(UPDATED with Cisco responses.)
Founded in France and now headquartered in Dublin, UBIqube’s story deviates from Tail-f’s in a few ways. Notably, UBIqube focuses on the edge network while Tail-f is more interested in the core. And because of that difference, UBIqube is providing an open-ended framework for orchestration, in contrast to Tail-f’s strategy of using standard data models written in Yang.
(Cisco adds: “Tail-f leverages the YANG modeling language to build bespoke service models and also to build Network Equipment Drivers (NEDs). Service Providers are pushing for the industry to standardize on YANG. We will have the video up shortly with DT, AT&T, Level 3 and Equinix all saying that to the market.”)
But they had one thing in common: Cisco liked them both. In fact, Cisco was using UBIqube’s framework for a time, says Nabil Souli, the startup’s CEO and chairman.
“Folks called and said, ‘Why didn’t they buy you?” Souli says with a laugh. He doesn’t have an answer, other than to note that Cisco is large enough to have different factions with different opinions. “It’s hard to treat it as one company.” (Tail-f’s selection as an AT&T Domain 2.0 vendor might have tipped the scales.)
NTT likes UBIqube, too. The carrier announced in January that it’s using UBIqube’s MSActivator orchestration framework to turn a managed security offering into a self-service portal. For the last couple of days, UBIqube has had NTT officials at its Mobile World Congress booth periodically to testify on its behalf.
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Like Tail-f, UBIqube offers one vehicle for activating and managing equipment from multiple vendors. Lack of a common data model makes this undoable in any one vendor’s management system. Both startups provide an abstraction layer that this variety of equipment can talk to.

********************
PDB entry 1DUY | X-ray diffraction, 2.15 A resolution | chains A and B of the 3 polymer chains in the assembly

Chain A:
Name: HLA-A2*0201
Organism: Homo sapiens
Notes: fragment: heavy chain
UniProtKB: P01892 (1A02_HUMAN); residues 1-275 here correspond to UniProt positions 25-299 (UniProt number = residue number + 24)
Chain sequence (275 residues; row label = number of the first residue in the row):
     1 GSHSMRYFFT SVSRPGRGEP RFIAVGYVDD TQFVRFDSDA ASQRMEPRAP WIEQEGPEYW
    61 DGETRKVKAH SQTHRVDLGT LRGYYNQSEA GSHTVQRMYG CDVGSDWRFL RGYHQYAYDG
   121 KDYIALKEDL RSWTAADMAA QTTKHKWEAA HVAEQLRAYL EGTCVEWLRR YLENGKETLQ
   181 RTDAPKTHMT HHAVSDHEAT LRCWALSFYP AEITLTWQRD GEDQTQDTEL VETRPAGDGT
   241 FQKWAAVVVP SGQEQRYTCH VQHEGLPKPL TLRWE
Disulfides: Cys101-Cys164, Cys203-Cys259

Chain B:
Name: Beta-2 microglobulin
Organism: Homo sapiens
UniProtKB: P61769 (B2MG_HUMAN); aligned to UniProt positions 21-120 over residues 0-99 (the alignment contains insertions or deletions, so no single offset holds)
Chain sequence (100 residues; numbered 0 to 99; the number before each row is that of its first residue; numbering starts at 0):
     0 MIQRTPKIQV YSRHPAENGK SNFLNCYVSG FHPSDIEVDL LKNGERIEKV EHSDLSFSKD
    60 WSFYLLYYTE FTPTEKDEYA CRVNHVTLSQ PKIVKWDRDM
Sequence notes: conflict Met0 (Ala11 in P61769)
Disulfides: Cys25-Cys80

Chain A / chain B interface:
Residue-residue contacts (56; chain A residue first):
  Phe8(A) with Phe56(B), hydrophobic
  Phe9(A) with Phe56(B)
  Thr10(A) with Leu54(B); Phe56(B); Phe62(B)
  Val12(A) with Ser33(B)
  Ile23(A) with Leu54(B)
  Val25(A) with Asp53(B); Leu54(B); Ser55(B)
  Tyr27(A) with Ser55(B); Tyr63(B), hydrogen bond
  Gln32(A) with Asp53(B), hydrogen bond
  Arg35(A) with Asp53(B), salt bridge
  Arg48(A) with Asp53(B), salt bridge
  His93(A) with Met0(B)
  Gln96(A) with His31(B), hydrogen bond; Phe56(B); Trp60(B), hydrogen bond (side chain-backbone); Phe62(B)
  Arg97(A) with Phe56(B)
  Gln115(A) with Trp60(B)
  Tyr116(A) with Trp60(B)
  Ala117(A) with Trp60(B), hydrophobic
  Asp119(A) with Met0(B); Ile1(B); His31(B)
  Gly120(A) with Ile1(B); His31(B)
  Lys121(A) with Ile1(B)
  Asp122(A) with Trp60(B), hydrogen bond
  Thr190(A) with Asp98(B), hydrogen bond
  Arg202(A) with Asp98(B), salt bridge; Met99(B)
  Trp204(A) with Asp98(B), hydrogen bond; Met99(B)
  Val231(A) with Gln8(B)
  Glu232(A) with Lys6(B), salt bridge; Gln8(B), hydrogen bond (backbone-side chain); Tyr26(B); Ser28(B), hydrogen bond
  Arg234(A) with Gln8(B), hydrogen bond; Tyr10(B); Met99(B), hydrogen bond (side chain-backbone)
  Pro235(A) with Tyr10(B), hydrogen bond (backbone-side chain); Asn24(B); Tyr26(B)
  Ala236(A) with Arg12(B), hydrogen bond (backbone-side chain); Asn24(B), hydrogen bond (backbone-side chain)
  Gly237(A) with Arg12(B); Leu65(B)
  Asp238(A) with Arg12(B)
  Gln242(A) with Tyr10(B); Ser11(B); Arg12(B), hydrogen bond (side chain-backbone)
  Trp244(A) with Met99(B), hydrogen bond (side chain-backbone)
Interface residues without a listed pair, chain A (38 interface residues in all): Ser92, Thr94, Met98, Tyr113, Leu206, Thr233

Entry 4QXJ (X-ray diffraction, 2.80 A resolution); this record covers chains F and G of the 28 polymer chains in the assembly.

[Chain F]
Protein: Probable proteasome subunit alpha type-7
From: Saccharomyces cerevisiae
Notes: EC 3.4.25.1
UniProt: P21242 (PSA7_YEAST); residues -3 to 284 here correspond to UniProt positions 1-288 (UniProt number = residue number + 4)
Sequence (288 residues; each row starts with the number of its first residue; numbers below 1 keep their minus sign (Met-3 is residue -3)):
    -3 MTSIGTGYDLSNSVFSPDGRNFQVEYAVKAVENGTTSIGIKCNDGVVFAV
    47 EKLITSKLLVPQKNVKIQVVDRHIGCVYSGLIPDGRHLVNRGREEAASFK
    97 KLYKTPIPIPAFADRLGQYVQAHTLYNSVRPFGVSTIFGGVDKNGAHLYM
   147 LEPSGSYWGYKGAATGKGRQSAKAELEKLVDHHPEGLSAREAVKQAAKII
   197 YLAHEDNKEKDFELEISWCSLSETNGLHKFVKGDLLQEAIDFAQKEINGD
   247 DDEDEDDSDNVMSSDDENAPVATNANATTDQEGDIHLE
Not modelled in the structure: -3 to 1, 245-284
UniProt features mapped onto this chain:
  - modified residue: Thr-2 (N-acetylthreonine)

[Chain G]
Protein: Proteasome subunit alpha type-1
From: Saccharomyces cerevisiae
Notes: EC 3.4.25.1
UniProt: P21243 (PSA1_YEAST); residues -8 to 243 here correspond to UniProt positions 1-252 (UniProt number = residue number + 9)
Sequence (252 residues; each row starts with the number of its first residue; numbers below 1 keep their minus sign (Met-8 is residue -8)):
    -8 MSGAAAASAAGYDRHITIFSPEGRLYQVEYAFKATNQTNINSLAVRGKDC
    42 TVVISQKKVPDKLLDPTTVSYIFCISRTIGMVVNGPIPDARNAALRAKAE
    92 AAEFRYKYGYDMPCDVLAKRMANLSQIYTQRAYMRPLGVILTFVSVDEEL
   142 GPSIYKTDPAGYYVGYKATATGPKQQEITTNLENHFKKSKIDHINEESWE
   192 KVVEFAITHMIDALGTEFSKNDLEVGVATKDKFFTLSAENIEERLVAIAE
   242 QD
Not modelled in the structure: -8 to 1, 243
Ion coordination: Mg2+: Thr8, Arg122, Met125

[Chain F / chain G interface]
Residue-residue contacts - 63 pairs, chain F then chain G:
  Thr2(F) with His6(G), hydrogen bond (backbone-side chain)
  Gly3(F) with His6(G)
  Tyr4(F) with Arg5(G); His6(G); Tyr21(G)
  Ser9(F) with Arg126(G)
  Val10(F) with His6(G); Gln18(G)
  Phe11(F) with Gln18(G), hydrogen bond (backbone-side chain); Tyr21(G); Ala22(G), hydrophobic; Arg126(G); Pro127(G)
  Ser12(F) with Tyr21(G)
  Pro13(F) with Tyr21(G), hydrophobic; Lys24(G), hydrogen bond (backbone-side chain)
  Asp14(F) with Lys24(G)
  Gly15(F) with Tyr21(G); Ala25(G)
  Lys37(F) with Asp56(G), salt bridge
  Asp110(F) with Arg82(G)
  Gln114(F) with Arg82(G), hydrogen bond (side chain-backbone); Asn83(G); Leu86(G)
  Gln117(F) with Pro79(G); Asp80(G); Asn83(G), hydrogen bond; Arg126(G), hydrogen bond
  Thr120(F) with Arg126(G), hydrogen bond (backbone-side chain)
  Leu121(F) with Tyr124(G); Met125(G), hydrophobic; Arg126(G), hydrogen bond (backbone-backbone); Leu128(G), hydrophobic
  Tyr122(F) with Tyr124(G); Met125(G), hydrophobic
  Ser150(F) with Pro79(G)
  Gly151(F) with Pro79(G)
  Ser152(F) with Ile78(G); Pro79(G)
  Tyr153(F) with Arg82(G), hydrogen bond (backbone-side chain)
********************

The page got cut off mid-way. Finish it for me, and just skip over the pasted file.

But Tail-f is interested in configuring switches*, which means dealing with a smaller set of vendors, Souli says. In turn, that made it feasible for Tail-f to build a strategy around standards — the Netconf protocol that was started by Juniper, and the well known Yang data modeling language.
UBIqube aims to work in the edge network, which means dealing with a variety of customer premises equipment, as well as items such as firewalls , voice-over-IP (VoIP) gear, and so on.
(* Cisco’s response: “This is inaccurate. Tail-f is promoting standards because it is in the best interest of the industry. For our orchestration product, it does not matter what configuration protocols are used. We can model all of the native commands into our network element drivers (NEDs). Tail-f has over 30 different NEDs – all of them are in production. These are not limited to switches. We have a large range of Layer 4-7 devices including F5, Riverbed, Fortinet, A10 — the list goes on and on.”)
It’s not practical for one company to build models for all of that gear. So, UBIqube describes MSActivator as a framework instead. To model a given piece of equipment, it’s up to the service provider (or the equipment vendor) to do the coding. That’s the key to making this idea scale, Souli says.
“In a couple of days, they can onboard any vendor,” Souli says. The principle is being put to work at NTT and at one telco in the Middle East that’s using MSActivator in production. Carriers have also been applying MSActivator to virtual customer premises equipment (vCPE), a type of gear that’s become a common network functions virtualization (NFV) use case.
For NTT, the appeal is that its security service is no longer bound to a particular vendor. Equipment can be swapped out behind the scenes while the end customer continues to use the same self-service interface to call up firewalls and intrusion detection services, says Kiyoshi Suzuki, director of product development for NTT Com Security.
All told, UBIqube is being used for configuring “several tens of thousands” of devices, Souli says.
Here’s another major difference from Tail-f: UBIqube hasn’t received venture funding. It’s grown up on money from private investors in Europe and Canada, Souli says. The company isn’t revealing the amount; Souli only says that MSActivator’s six-year development “took a lot of money, because this is a telco-grade platform.”
So, why did Tail-f get more attention?
“Perception-wise, particularly in the U.S., the core has carried more perceived value, particularly in the way companies are listed on the Nasdaq,” says Souli, who would know first-hand from his days at core optical-networking vendor Ciena.
MWC Disclosure: Craig Matsumoto was rejected for a Mobile World Congress press pass. He is attending MWC 2015 on a pass supplied by Brocade and plans to use the Ericsson stand as an ersatz press room.